planisphere

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pla·ni·sphere

 (plā′nĭ-sfîr′)
n.
1. A representation of a sphere or part of a sphere on a plane surface.
2. Astronomy A polar projection of half or more of the celestial sphere on a chart equipped with an adjustable overlay to show the stars visible at a particular time and place.

pla′ni·spher′ic (-sfîr′ĭk, -sfĕr′-), pla′ni·spher′i·cal (-ĭ-kəl) adj.

planisphere

(ˈplænɪˌsfɪə)
n
(Physical Geography) a projection or representation of all or part of a sphere on a plane surface, such as a polar projection of the celestial sphere onto a chart
[C14: from Medieval Latin plānisphaerium, from Latin plānus flat + Greek sphaira globe]
planispheric adj

plan•i•sphere

(ˈplæn əˌsfɪər, ˈpleɪ nə-)

n.
1. a map of half or more of the celestial sphere with a device for indicating the part of a given location visible at a given time.
2. a projection or representation of the whole or a part of a sphere on a plane.
[1350–1400; Middle English planisperie < Medieval Latin plānisphaerium; see plani-, sphere]
plan`i•spher′i•cal (-ˈsfɛr ɪ kəl) plan`i•spher′ic, plan`i•spher′al, adj.

planisphere

a map showing half or more of the sphere of the heavens, indicating which part is visible at what hour from a given location. — planispheric, planispherical, adj.
See also: Astronomy
a map showing half or more of the sphere of the heavens, indicating which part is visible at what hour from a given location. — planispheric, planispherical, adj.
See also: Maps
an astrolabe.
See also: Representation
Translations

planisphere

[ˈplænɪˌsfɪəʳ] nplanisfero
References in classic literature ?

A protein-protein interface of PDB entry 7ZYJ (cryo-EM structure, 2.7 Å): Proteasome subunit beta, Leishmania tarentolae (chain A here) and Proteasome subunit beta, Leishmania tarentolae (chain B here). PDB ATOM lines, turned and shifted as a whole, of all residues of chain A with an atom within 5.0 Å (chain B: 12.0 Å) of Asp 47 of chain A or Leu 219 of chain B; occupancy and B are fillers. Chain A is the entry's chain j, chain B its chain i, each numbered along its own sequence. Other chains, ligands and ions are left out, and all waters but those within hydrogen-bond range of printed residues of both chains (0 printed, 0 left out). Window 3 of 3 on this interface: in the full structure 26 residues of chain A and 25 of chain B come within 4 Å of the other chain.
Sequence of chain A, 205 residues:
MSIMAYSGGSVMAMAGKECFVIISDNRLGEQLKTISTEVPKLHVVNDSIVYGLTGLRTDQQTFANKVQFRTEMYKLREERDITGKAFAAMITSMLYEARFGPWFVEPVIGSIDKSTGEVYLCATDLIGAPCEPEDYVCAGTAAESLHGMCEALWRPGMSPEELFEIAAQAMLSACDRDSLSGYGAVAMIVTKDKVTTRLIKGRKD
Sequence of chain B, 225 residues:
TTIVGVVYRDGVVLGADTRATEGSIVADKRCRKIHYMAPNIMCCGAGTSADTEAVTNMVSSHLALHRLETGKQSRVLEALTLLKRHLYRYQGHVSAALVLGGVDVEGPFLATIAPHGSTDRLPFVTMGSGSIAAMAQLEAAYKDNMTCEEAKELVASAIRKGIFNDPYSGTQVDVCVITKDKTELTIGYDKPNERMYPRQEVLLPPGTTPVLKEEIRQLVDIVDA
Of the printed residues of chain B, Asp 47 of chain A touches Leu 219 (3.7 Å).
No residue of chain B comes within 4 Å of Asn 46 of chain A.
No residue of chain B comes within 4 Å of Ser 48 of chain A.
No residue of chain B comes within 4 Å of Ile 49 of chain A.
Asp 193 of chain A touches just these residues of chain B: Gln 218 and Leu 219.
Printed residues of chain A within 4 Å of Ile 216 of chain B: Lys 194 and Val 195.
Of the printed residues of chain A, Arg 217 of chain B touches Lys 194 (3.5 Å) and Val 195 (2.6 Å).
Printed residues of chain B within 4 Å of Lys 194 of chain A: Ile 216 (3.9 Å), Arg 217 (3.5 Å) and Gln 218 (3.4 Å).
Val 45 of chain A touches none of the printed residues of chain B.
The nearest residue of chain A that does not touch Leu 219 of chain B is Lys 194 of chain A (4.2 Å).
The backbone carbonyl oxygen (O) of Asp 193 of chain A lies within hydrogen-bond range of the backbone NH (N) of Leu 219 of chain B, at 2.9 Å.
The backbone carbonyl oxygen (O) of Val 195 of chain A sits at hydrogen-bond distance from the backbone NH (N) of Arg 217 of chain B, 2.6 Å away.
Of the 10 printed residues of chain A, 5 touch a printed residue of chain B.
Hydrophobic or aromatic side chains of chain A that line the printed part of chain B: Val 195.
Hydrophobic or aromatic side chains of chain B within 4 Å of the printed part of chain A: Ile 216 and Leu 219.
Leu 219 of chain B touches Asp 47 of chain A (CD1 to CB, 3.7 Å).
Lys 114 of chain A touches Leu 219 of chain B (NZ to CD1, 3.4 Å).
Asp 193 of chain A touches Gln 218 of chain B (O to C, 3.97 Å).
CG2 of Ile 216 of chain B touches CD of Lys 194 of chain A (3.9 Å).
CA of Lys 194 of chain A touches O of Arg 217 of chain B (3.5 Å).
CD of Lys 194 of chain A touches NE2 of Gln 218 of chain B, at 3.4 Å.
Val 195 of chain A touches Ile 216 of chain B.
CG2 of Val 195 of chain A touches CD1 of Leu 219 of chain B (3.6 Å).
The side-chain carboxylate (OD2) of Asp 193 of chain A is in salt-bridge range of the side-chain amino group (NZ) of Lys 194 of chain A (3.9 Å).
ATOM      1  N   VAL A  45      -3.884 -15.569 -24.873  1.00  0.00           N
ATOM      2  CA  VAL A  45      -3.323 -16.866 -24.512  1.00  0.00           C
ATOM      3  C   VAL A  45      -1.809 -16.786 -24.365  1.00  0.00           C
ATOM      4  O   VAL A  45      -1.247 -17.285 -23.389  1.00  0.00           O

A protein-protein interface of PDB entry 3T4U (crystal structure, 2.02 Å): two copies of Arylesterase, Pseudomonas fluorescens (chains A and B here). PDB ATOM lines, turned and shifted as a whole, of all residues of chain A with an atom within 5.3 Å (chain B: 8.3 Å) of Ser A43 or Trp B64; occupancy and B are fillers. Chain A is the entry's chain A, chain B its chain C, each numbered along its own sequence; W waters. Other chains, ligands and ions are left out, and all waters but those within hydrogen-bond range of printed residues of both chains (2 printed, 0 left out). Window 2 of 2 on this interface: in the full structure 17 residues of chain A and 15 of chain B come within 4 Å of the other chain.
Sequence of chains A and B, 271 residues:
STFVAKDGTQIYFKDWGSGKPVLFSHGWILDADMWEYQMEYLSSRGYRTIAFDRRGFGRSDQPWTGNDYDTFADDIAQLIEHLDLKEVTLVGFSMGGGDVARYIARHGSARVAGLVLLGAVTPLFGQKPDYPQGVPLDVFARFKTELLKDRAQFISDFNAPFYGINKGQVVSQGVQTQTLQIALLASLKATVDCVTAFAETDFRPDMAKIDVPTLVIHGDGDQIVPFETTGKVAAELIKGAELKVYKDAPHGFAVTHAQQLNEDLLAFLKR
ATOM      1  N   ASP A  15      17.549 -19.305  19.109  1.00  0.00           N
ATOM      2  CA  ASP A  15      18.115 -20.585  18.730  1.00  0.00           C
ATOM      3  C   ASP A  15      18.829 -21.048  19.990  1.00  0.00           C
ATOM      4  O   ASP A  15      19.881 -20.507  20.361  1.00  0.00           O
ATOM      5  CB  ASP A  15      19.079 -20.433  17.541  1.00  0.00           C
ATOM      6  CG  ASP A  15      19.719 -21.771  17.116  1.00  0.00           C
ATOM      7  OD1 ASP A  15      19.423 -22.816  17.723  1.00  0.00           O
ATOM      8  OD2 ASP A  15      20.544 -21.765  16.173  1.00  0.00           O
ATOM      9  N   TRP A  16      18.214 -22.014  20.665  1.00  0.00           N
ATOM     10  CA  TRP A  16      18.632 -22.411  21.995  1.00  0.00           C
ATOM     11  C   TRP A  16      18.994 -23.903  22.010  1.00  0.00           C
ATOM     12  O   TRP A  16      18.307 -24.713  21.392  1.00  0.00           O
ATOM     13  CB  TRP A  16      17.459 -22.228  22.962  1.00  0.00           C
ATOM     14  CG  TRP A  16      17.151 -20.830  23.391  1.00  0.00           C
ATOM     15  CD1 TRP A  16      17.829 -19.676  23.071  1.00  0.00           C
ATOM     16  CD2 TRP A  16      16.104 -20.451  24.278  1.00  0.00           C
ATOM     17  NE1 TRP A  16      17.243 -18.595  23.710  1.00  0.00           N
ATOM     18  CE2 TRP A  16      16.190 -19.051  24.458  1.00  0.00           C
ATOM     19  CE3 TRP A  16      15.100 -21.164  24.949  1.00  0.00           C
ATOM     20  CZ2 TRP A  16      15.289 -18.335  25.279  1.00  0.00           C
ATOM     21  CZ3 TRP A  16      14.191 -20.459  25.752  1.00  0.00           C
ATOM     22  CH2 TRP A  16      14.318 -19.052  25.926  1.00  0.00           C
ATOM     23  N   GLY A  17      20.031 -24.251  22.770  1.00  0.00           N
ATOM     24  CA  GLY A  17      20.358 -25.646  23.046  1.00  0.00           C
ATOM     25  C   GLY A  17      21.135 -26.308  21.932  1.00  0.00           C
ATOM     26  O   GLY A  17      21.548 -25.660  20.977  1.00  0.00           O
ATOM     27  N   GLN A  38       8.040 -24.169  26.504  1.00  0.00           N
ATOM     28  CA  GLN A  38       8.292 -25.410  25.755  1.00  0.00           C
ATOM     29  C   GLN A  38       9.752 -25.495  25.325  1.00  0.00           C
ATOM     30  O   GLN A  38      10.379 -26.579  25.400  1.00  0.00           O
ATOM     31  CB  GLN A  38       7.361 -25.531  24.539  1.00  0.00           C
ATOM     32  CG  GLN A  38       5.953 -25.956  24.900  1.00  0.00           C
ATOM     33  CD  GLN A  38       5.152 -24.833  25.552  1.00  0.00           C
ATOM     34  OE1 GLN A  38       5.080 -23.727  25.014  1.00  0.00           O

In an apartment of the great temple of Denderah, some fifty years ago, there was discovered upon the granite ceiling a sculptured and painted planisphere, abounding in centaurs, griffins, and dolphins, similar to the grotesque figures on the celestial globe of the moderns.
Then my eyes fell upon the vast planisphere spread upon the table, and I placed my finger on the very spot where the given latitude and longitude crossed.
At this point indicated on the planisphere one of these currents was rolling, the Kuro-Scivo of the Japanese, the Black River, which, leaving the Gulf of Bengal, where it is warmed by the perpendicular rays of a tropical sun, crosses the Straits of Malacca along the coast of Asia, turns into the North Pacific to the Aleutian Islands, carrying with it trunks of camphor-trees and other indigenous productions, and edging the waves of the ocean with the pure indigo of its warm water.
Astrolabes are older, more complex versions of planispheres.
Later that night, they can take part in Superzoom Stargazing where, in partnership with the Mind Museum, they can learn all about heavenly bodies-identifying constellations, naked-eye stargazing with laser pointers, telescopic viewing of celestial bodies, night orienteering, and how to use instruments like planispheres and astrolabs.
These include maps, sketches, plans, drafts, drawings, but also itineraries, derrotas, [2] and travel reports, since cartographic representations can be produced and circulated in other supports than graphic planispheres, such as travel literature (Dym, 2007, pp.
If you've been in this hobby for a number of years, it's easy to think of computer planetarium programs as the digital version of planispheres, those cardboard "star wheels" we used before the computer revolution.
The large manuscript planispheres from the Lisbon padrao and the Seville padron real show the western hemisphere but fill it with large compass roses.
Mr Holmes also correctly observed that the rete (star chart) on the astrolabe is a mirror-image of the sky--for example, Orion's sword appears on the right--and differs from modern planispheres in this respect.
By including only the most prominent deep-sky objects, the ConCards fill the gap between planispheres (such as the Southern Star Wheel) and star atlases.
download an app There are a great number of apps available which make use of the technology inside smartphones, making a great modern alternative to planispheres.
5-million art collection that adorns and inspires, and in some cases has practical functions too--like vibrant canopies that shade from the sun by the main pool (pictured above) and an atrium sculpture that tells in which direction you are sailing (the six-story-high aluminum and stainless-steel creation by Larry Kirkland, inspired by 19th century planispheres, has a compass arrow that is attached to the ship's navigational system).